Chapter

On the Crisis of the Underground and a Politics of Intractable Plurality

Todd F. Tietchen

in Cubalogues

Published by University Press of Florida

Published in print October 2010 | ISBN: 9780813035208
Published online September 2011 | e-ISBN: 9780813039633 | DOI: http://dx.doi.org/10.5744/florida/9780813035208.003.0002
On the Crisis of the Underground and a Politics of Intractable Plurality

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This chapter depicts the life and work of Harold Cruse—who has not typically been affiliated with the Beats on either coast, but nonetheless serves as a telling example of this geographically extended pursuit from the mid-1950s through the early 1960s. Cruse initially hoped, during this period, to integrate his own artistic and political dreams within the precincts of what remained the predominantly white bohemia of Greenwich Village. Born in Virginia at the outset of World War I, Cruse had first arrived in New York during the Interwar (or Great) Migration of rural blacks to the industrial north, and by the 1950s he had already worn (and worn out) a number of political coats. A proud and mercurial autodidact conversant across a range of disciplines, Cruse passed through an enthusiasm for 1930s populism and the New Deal, had served in the armed forces in Italy during World War II, and in 1947 became a member of the Communist Party USA (CPUSA).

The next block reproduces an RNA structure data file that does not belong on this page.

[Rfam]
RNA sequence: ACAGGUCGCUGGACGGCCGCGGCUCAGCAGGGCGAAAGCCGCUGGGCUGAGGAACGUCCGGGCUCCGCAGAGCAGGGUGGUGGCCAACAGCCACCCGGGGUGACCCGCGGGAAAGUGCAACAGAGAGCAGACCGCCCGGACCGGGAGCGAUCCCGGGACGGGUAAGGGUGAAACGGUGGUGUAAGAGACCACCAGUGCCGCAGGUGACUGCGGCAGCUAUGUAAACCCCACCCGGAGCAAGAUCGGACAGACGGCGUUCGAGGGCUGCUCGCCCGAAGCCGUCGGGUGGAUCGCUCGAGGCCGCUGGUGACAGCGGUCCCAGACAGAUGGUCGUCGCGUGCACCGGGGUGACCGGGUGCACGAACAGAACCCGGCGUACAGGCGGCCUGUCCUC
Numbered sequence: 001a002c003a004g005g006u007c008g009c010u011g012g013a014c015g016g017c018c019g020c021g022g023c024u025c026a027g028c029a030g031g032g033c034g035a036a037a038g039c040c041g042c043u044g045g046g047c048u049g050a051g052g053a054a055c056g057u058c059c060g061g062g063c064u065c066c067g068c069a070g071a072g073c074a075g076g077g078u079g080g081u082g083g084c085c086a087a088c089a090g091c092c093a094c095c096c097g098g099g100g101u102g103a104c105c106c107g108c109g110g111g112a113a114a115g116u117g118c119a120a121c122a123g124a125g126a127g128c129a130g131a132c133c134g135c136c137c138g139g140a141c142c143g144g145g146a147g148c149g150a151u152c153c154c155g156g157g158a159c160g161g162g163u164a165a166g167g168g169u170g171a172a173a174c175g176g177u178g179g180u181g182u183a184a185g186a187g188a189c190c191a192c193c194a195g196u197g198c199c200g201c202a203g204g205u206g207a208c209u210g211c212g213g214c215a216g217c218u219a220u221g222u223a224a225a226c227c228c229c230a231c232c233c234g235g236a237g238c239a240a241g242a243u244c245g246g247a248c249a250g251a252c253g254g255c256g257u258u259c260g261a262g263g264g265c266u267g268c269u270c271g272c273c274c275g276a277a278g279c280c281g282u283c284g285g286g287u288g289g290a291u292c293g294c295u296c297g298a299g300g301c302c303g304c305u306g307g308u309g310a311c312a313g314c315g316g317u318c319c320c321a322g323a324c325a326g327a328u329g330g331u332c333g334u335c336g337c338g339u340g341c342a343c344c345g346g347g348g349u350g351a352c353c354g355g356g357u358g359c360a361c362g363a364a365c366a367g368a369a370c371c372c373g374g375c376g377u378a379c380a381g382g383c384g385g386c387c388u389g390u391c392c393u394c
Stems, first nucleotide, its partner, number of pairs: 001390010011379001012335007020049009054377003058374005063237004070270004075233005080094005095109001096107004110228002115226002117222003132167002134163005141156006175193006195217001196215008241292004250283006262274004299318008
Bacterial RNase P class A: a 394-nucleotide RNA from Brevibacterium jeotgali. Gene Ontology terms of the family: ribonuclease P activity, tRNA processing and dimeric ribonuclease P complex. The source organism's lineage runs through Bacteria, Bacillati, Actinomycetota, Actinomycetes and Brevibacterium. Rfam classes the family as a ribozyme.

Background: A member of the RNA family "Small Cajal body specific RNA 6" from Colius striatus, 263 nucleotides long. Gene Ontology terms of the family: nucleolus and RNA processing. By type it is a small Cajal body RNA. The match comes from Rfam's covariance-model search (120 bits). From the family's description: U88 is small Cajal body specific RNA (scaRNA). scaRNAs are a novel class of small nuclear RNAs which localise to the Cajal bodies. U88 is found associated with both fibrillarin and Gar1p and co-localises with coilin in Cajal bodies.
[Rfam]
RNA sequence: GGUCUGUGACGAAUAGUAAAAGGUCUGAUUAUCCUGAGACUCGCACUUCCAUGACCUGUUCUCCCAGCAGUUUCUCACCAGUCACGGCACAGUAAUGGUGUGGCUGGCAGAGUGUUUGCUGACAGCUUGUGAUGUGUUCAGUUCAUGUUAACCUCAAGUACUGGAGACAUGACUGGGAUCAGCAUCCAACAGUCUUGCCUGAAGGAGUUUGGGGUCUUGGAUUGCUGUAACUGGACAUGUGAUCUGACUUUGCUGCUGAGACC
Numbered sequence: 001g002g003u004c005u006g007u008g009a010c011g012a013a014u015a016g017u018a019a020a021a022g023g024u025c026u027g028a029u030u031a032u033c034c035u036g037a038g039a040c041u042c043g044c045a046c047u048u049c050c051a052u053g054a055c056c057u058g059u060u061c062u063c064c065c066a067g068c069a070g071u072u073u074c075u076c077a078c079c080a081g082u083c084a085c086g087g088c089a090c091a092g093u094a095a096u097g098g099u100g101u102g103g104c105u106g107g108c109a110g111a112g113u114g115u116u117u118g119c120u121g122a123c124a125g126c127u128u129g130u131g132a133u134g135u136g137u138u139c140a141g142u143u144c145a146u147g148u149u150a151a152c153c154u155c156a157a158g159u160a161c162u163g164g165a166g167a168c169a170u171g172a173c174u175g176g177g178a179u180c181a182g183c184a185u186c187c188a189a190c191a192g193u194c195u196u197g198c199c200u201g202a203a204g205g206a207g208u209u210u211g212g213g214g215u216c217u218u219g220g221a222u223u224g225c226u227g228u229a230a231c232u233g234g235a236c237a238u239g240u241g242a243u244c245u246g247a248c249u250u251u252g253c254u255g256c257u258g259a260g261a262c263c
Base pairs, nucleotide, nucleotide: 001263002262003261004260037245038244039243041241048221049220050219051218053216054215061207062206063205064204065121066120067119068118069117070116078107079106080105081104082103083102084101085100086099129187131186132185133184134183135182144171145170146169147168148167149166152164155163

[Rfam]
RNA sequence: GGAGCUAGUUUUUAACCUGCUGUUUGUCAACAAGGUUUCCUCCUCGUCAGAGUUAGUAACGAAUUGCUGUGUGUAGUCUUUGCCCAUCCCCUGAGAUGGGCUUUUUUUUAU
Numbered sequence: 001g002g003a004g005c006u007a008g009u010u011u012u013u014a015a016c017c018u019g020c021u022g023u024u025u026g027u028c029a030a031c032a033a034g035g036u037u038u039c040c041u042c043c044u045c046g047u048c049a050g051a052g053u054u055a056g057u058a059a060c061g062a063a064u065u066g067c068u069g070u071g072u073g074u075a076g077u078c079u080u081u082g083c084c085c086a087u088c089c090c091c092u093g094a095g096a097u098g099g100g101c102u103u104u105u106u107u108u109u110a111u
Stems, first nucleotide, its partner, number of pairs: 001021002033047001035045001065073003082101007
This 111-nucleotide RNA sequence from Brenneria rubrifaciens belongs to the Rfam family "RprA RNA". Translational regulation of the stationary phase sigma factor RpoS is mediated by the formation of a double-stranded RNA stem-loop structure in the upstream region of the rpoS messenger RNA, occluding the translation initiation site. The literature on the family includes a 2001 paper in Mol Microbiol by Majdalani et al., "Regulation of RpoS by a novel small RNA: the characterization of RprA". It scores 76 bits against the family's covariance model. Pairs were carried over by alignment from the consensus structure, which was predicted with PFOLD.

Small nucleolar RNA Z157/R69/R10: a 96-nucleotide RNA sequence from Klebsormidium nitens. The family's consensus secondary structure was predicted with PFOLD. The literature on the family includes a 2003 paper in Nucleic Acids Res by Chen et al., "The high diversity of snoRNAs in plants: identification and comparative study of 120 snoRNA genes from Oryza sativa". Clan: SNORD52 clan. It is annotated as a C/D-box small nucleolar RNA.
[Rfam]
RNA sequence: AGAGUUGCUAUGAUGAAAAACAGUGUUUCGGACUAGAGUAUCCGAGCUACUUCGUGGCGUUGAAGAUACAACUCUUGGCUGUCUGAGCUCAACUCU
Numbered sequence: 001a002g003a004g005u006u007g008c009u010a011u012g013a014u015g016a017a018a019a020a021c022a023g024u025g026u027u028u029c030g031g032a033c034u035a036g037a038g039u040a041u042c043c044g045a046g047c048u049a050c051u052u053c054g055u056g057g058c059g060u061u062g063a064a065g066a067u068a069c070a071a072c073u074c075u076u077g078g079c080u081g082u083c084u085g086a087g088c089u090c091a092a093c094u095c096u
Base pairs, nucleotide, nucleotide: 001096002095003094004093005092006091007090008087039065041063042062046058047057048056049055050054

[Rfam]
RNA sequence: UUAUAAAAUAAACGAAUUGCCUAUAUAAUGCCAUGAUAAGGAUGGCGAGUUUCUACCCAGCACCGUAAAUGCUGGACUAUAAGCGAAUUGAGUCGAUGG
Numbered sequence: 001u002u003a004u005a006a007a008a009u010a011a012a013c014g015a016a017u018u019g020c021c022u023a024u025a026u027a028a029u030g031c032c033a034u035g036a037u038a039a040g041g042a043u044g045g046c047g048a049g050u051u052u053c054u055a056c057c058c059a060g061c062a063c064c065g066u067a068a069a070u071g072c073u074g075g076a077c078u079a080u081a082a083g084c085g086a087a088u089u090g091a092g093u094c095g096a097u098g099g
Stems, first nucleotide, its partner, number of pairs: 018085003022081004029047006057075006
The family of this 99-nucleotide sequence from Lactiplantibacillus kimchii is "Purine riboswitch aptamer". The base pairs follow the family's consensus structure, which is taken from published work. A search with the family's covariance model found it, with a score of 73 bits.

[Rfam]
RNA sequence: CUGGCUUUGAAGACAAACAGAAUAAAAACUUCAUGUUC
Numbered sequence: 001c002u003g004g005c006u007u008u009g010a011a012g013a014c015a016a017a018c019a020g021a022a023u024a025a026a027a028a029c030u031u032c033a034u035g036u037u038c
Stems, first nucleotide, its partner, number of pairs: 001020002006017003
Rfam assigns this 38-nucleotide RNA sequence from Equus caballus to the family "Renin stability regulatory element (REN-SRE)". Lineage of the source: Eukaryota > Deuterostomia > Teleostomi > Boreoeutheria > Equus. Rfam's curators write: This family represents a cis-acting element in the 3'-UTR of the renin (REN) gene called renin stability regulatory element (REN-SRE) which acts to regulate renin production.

Keywords: Harold Cruse; Greenwich Village; Virginia; New Deal; war immigrants; World War I

Chapter.  8698 words. 

Subjects: Literary Studies (20th Century onwards)

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